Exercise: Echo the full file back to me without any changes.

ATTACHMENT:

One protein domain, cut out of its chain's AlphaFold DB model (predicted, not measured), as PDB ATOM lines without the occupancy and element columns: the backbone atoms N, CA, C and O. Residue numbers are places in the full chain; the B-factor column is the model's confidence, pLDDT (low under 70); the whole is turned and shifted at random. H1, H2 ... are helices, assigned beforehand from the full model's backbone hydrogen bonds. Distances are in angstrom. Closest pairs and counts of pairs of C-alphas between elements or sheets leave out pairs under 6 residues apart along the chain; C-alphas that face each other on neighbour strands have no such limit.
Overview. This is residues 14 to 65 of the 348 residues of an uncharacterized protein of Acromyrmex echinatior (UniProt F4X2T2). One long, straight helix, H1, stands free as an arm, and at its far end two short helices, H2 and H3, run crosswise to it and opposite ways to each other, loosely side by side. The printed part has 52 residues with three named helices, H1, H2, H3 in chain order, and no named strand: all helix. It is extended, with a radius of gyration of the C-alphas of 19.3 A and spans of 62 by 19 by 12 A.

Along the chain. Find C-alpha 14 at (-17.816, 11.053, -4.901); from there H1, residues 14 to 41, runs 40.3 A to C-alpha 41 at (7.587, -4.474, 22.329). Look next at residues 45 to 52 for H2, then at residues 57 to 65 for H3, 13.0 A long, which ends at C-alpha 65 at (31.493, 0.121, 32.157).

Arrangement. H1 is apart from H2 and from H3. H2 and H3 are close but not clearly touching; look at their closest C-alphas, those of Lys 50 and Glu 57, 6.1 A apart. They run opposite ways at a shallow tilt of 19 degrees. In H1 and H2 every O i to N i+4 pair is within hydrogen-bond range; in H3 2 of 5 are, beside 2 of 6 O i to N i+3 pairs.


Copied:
One protein domain, cut out of its chain's AlphaFold DB model (predicted, not measured), as PDB ATOM lines without the occupancy and element columns: the backbone atoms N, CA, C and O. Residue numbers are places in the full chain; the B-factor column is the model's confidence, pLDDT (low under 70); the whole is turned and shifted at random. H1, H2 ... are helices, assigned beforehand from the full model's backbone hydrogen bonds. Distances are in angstrom. Closest pairs and counts of pairs of C-alphas between elements or sheets leave out pairs under 6 residues apart along the chain; C-alphas that face each other on neighbour strands have no such limit.
Overview. This is residues 14 to 65 of the 348 residues of an uncharacterized protein of Acromyrmex echinatior (UniProt F4X2T2). One long, straight helix, H1, stands free as an arm, and at its far end two short helices, H2 and H3, run crosswise to it and opposite ways to each other, loosely side by side. The printed part has 52 residues with three named helices, H1, H2, H3 in chain order, and no named strand: all helix. It is extended, with a radius of gyration of the C-alphas of 19.3 A and spans of 62 by 19 by 12 A.

Along the chain. Find C-alpha 14 at (-17.816, 11.053, -4.901); from there H1, residues 14 to 41, runs 40.3 A to C-alpha 41 at (7.587, -4.474, 22.329). Look next at residues 45 to 52 for H2, then at residues 57 to 65 for H3, 13.0 A long, which ends at C-alpha 65 at (31.493, 0.121, 32.157).

Arrangement. H1 is apart from H2 and from H3. H2 and H3 are close but not clearly touching; look at their closest C-alphas, those of Lys 50 and Glu 57, 6.1 A apart. They run opposite ways at a shallow tilt of 19 degrees. In H1 and H2 every O i to N i+4 pair is within hydrogen-bond range; in H3 2 of 5 are, beside 2 of 6 O i to N i+3 pairs.